I enjoy teaching because I enjoy a challenge, and I believe that guiding students as they learn how to confront (and enjoy!) new intellectual challenges should be my central role as an educator.
training in undergraduate teaching
- Certificate, Building Mentoring Skills for an Academic Career (2015)
- Certificate, University-Wide Teaching Conference (2013)
- Certificate, Postdoc Leadership Program (2013)
- Cornell ALS 6015: The Practice of Teaching in Higher Education (spring 2013)
training in science communication & outreach
In spring 2015, I designed and taught a new upper-level elective course in cutting-edge neuroscience methodology (Cornell University, BioNB 4200: Frontiers in Neuroscience). Using primary literature, presentations, and group activities, students learned about innovative technical approaches to neuroscience - their strengths and their weaknesses - and how these approaches are being used to advance scientific understanding.
In fall 2013, I delivered a series of three guest lectures in our department's course in nervous system development (Cornell University, BioNB 4930: Developmental Neurobiology). Topics covered included neuronal migration, circuit formation, and the evolution of neuroscientific methods used to study developmental questions.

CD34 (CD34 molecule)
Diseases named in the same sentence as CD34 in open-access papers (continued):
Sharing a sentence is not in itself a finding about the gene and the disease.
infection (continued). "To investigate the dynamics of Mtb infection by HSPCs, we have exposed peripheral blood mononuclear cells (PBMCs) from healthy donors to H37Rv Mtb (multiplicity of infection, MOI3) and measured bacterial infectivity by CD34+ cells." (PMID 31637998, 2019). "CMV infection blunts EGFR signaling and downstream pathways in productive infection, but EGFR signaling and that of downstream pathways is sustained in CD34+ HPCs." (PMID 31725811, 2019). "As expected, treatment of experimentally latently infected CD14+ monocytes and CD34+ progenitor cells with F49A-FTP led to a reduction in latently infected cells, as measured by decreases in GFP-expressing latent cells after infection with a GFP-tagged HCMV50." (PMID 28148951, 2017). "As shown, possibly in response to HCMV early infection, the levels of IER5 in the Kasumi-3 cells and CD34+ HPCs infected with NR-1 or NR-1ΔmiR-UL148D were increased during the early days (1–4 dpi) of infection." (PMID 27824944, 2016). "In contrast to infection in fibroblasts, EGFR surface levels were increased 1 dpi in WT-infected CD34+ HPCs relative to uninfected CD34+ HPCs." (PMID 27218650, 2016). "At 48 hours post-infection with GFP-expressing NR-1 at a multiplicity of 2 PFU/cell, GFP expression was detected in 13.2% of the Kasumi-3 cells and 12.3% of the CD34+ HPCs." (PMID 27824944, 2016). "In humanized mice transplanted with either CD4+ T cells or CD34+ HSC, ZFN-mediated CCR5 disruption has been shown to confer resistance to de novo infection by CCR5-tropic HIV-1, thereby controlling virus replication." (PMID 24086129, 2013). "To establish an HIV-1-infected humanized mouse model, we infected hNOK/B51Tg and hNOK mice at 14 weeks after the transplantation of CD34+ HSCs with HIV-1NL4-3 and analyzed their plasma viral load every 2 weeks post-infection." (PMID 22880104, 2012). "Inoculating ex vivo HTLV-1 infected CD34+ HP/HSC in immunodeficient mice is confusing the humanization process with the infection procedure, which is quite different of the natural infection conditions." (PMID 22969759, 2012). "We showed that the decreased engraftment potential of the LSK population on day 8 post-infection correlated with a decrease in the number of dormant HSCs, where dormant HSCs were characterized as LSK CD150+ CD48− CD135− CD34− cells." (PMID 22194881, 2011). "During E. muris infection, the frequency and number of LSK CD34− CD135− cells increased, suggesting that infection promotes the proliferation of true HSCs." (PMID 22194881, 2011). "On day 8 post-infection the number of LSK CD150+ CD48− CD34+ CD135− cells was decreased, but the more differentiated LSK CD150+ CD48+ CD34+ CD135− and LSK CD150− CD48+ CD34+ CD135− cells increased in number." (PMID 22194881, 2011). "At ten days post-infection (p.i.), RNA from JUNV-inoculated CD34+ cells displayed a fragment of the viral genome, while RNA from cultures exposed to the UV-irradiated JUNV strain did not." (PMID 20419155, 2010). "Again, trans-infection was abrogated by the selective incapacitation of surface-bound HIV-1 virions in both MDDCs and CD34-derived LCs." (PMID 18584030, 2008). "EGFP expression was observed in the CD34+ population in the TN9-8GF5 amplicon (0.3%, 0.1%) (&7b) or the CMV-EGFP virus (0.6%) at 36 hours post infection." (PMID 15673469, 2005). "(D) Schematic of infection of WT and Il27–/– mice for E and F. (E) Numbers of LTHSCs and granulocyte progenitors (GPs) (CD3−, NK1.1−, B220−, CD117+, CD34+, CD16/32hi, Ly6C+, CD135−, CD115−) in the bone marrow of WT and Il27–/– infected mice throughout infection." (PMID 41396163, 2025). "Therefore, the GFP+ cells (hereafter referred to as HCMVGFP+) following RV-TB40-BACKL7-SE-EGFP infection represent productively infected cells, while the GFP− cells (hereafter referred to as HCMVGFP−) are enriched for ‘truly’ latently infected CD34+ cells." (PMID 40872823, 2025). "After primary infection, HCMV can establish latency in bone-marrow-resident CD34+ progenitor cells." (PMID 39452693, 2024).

Lecture: Neuroscience Methods
As an undergraduate at Gustavus Adolphus College and a graduate student at Washington University in St. Louis, I served as a teaching assistant for a variety of courses, including: Introduction to Biology; Organismal Biology; Ecology, Evolution and Behavior; and Systems Neuroscience. I have also served as an undergraduate writing tutor.